Internet users who are suspected of unlawful file-sharing will not have their accounts suspended without a court order, culture secretary Ben Bradshaw has said.
Bradshaw told the House of Commons culture, media and sport committee in a Tuesday session that the government had no intention of seeing people cut off "willy-nilly on the basis of an accusation".
The secretary of state was, at the time, being quizzed by backbencher Tom Watson over proposals made in August by Lord Mandelson's Department for Business, Innovation and Skills (BIS).
In the proposals, which arrived in the middle of an ongoing consultation into how to deal with file-sharing, BIS suggested adding disconnection to the list of sanctions. Disconnection was deliberately left absent from a list of sanctions put forward in the Digital Britain report.
Watson asked Bradshaw whether those accused of unlawful file-sharing "deserve to prove their innocence in a court of law".
"Absolutely," Bradshaw replied. "The suspension to which you refer, which would be as a very last resort for serial and serious infringement... wouldn't just happen on the basis of an accusation. Firstly, there would need to be a court order for any of the technical measures that we're discussing in the consultation document to be implemented, and secondly, there would be a right of appeal to a Tier 1 tribunal."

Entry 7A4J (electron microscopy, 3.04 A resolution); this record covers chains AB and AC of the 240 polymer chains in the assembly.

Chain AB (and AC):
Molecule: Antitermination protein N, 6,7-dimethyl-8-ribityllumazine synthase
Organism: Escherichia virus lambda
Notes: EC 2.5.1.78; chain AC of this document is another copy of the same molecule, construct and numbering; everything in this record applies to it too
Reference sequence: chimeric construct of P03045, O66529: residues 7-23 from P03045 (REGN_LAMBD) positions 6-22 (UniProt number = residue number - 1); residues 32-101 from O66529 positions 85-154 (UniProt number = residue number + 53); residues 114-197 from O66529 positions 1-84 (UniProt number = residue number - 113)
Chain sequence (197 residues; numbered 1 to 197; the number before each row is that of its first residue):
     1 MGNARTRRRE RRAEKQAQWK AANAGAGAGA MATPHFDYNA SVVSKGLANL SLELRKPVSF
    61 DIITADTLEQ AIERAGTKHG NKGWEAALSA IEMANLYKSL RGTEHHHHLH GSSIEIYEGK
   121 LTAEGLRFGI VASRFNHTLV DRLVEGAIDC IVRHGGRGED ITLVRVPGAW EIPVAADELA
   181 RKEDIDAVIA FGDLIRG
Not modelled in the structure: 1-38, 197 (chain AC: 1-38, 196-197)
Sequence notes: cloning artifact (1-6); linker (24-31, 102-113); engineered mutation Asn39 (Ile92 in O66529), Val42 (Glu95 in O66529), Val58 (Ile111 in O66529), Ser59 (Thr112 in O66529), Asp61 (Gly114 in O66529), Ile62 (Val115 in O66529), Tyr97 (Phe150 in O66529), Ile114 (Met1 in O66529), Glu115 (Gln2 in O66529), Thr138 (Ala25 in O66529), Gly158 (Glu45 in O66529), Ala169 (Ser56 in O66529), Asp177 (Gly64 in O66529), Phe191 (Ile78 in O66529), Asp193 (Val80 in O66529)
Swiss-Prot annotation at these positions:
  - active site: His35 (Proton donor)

Watson noted that he had no idea what a Tier 1 tribunal was, and said the term would need future clarification.
"I hope you would not go away with the impression that innocent teenagers are going to be cut off willy-nilly on the basis of an accusation," Bradshaw said. "That is not our intention and is not the effect of what we will propose when we come to publish the [anti-file-sharing] bill."
"If there is a decision to go to technical measures, there will have to be a court order in order to initiate that process," Bradshaw added.
As well as disconnection, the technical measures proposed as sanctions against unlawful file-sharers include bandwidth reduction and protocol blocking. However, it is unclear whether Bradshaw meant to say these other measures would also require court orders.
The BIS proposals have met with stiff opposition from the UK's ISPs, which have argued that "disconnecting users from the internet would place serious limits on their freedom of expression".
On Thursday last week, the country's largest ISP, TalkTalk, said widespread insecurity in people's home Wi-Fi connections meant the BIS proposals would lead to innocent people being disconnected.